My analysis work spans a wide array of domains and methods, but focuses on bringing both traditional and contemporary tools of statistics and data science, as well as domain-specific techniques from public policy and digital analytics, to bear on pressing problems.
I have experience building and evaluating models using linear and logistic regression, time series modeling, clustering, association rules, network and path analysis, predictive modeling with machine learning algorithms (random forests, support vector machines, etc.), and Natural Language Processing (including language modeling, POS tagging, word sense disambiguation, and machine translation). I have worked on both "big" and small data, including datasets with n ≥ 10^7 and massive data stored in relational databases, such as Amazon Redshift and Google BigQuery.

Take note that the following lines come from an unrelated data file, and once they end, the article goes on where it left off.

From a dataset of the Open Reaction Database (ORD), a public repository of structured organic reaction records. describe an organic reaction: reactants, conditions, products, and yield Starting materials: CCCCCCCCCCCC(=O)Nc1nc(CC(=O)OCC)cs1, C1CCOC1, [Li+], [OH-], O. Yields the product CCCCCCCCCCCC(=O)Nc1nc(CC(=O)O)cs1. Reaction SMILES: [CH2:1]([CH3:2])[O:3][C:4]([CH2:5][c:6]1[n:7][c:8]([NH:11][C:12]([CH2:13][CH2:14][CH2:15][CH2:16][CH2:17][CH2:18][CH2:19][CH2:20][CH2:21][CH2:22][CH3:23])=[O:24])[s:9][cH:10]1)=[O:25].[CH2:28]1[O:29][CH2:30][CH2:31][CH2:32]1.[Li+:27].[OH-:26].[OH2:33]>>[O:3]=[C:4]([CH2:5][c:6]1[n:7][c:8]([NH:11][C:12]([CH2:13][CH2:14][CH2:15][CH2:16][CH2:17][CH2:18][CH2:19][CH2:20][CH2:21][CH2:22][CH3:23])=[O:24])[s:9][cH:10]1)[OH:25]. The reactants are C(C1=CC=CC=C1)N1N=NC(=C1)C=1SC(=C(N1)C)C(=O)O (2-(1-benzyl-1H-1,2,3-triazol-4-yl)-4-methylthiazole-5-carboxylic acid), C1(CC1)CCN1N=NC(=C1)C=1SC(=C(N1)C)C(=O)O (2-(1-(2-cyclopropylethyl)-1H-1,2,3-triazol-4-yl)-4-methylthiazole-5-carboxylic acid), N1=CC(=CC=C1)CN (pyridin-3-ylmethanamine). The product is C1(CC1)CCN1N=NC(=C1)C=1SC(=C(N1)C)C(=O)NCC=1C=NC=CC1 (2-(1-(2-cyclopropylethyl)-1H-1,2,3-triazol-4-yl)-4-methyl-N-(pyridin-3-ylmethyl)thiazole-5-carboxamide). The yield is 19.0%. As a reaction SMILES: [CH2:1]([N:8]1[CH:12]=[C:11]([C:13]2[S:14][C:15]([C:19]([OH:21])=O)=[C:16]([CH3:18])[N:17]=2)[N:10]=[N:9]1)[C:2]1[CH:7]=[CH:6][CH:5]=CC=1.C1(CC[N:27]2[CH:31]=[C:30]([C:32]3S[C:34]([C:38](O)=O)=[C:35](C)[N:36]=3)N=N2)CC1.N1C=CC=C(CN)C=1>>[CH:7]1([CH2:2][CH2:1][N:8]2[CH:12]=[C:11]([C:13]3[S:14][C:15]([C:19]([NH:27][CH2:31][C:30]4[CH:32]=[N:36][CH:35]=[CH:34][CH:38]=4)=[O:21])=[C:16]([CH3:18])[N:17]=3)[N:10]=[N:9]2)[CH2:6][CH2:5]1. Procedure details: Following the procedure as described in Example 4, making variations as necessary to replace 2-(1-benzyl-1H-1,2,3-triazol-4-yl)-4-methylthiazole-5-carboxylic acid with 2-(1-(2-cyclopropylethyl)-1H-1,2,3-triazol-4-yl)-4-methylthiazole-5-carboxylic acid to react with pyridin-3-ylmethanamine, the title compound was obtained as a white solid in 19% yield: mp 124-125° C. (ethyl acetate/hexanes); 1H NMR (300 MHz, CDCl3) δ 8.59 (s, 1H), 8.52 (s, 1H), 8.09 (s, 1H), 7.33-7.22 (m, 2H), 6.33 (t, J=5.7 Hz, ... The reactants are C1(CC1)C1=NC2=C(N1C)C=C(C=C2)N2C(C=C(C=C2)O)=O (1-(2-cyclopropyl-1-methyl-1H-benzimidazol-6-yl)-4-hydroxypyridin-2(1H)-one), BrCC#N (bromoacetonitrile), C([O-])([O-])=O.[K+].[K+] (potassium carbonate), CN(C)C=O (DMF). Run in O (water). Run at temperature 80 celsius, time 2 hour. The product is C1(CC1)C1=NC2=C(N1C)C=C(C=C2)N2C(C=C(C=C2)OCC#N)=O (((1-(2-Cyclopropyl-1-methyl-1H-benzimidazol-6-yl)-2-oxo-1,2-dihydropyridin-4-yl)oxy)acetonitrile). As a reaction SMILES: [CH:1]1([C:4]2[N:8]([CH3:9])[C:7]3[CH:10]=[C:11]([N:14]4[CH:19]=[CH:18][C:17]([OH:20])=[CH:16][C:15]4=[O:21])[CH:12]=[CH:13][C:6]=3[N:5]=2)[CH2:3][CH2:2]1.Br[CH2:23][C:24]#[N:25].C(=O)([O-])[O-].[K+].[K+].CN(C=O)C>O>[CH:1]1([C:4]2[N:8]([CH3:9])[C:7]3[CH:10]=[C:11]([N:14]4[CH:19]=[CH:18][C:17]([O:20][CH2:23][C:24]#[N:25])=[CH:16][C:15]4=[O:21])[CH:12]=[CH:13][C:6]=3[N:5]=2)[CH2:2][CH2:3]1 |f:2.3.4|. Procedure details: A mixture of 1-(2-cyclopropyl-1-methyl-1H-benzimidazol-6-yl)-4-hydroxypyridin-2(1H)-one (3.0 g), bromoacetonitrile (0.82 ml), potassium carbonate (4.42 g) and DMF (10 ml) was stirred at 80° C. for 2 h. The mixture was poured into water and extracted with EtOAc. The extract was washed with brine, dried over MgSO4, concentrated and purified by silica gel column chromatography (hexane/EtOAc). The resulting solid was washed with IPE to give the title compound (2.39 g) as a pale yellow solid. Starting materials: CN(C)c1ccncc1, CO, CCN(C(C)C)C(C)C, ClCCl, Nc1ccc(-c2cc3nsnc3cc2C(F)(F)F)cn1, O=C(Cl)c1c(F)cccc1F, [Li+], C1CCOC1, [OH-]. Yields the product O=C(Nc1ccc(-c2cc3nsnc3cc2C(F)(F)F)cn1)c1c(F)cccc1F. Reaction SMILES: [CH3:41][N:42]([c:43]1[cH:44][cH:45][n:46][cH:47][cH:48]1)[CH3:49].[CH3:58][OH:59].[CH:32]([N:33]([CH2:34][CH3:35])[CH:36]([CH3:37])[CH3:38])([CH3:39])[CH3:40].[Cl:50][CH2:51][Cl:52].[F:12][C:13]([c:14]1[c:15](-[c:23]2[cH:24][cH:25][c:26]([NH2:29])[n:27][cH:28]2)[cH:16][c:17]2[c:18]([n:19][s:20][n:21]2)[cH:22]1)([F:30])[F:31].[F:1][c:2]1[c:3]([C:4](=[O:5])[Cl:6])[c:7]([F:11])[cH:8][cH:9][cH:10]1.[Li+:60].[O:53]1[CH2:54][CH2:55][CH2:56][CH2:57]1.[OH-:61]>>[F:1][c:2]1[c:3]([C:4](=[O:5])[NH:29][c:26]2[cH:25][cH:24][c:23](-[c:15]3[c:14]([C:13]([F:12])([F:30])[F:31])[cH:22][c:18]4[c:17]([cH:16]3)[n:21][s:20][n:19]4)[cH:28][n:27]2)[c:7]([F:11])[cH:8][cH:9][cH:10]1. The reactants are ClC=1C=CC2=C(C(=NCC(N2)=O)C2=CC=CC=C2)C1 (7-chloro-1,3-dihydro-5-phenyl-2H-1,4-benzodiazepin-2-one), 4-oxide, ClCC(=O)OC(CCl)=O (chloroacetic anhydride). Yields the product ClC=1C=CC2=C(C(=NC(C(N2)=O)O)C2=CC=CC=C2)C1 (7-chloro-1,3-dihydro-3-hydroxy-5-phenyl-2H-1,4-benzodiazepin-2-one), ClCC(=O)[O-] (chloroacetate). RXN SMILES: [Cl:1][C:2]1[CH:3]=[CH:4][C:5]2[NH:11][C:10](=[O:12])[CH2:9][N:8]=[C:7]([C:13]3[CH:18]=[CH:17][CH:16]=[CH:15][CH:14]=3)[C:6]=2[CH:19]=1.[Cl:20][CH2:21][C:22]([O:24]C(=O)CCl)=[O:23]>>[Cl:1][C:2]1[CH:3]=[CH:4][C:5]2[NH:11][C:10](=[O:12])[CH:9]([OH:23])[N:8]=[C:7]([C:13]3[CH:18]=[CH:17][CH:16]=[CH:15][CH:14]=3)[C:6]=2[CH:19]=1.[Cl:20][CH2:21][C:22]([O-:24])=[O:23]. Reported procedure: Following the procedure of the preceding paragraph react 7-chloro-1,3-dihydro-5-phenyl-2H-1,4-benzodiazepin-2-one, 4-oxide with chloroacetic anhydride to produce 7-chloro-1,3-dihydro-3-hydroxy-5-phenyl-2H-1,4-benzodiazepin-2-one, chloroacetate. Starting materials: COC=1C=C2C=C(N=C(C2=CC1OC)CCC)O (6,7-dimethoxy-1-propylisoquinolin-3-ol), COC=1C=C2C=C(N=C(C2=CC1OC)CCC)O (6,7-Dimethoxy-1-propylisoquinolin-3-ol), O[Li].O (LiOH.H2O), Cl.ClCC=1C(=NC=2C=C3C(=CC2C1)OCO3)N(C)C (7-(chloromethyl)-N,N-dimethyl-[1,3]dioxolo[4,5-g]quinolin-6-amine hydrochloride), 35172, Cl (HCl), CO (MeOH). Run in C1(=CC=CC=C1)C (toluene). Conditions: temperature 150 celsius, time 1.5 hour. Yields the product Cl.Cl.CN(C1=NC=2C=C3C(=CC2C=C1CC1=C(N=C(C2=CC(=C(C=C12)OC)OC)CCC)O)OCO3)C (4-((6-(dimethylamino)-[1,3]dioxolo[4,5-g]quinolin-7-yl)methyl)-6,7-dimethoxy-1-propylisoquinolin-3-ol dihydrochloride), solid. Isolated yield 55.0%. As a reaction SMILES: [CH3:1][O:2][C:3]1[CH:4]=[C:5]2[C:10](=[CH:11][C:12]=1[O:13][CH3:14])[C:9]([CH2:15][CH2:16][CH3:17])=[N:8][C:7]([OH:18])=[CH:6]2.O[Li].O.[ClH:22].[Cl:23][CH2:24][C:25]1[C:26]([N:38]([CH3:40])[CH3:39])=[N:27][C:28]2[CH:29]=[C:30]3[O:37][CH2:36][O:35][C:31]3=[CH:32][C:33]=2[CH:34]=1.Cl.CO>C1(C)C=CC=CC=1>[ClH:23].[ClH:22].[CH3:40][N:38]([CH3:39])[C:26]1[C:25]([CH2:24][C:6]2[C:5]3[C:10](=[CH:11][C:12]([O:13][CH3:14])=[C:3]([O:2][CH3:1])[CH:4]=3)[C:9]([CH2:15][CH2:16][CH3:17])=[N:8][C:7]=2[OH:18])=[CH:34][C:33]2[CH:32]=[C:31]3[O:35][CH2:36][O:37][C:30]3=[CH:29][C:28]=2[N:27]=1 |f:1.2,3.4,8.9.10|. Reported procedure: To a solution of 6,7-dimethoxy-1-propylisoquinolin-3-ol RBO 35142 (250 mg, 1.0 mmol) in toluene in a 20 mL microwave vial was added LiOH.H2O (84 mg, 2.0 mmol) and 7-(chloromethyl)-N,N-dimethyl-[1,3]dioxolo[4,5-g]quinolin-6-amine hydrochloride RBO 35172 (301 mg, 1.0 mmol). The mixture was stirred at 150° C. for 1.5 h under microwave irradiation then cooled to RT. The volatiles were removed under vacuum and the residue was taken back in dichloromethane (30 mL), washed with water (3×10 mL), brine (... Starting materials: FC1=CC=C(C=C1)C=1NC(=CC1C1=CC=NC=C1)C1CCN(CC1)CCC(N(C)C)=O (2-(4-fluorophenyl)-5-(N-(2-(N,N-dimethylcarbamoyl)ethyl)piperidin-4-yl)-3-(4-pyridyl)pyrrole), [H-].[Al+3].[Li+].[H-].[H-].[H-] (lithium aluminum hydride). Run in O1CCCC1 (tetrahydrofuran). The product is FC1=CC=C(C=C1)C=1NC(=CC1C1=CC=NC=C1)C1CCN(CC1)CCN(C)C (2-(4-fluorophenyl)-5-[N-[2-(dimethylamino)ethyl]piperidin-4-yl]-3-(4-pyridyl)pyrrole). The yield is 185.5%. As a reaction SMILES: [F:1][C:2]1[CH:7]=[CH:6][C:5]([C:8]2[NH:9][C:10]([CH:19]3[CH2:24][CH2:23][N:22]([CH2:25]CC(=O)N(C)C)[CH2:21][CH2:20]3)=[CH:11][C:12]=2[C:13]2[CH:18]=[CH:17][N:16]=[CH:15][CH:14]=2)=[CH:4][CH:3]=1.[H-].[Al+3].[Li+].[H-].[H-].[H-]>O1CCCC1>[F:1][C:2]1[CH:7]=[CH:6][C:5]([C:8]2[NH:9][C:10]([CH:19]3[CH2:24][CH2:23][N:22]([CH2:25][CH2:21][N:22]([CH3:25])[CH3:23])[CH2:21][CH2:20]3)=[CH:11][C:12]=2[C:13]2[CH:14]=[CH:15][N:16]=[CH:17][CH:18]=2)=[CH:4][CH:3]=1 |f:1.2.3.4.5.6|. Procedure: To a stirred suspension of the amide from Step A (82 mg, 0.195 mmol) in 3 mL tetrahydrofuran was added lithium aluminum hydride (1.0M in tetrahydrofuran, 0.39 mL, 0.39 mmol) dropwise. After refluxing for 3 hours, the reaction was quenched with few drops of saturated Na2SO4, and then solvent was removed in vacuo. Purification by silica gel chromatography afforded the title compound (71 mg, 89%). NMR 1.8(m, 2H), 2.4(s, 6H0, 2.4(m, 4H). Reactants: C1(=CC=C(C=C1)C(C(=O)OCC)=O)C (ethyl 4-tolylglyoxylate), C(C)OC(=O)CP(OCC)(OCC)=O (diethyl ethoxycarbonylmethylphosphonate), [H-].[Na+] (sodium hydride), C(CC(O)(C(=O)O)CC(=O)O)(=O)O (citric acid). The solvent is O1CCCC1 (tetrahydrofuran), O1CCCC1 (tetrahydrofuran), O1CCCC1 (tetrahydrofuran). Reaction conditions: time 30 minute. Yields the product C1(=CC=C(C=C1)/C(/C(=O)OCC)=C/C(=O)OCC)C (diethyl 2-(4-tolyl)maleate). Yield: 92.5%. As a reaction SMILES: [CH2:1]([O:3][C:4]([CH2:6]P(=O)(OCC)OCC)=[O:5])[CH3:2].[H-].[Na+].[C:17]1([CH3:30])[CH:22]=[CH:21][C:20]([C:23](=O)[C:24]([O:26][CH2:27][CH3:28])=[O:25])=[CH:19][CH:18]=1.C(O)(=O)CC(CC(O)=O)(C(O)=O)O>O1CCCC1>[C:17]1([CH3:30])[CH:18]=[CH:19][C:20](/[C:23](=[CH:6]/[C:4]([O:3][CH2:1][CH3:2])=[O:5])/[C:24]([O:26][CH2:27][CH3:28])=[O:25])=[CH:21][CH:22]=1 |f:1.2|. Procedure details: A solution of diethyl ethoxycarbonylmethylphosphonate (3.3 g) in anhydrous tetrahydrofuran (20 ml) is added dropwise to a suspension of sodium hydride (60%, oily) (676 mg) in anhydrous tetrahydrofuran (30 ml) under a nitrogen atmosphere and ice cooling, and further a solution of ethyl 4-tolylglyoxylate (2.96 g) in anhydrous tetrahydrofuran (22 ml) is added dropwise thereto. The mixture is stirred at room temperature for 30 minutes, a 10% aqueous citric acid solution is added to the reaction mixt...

My work in public policy is particularly applicable in analysis projects, as disentangling a variety of interrelated factors to make causal inferences is an essential public policy task that also applies to a broad range of other data problems across domains.
I am especially interested in the analysis of open datasets--I think it is both fascinating and important for practitioners to make visible the trends, patterns, and insights lying dormant within publicly-available datasets on pressing issues. For more examples of this work, see the Open Data section of this site.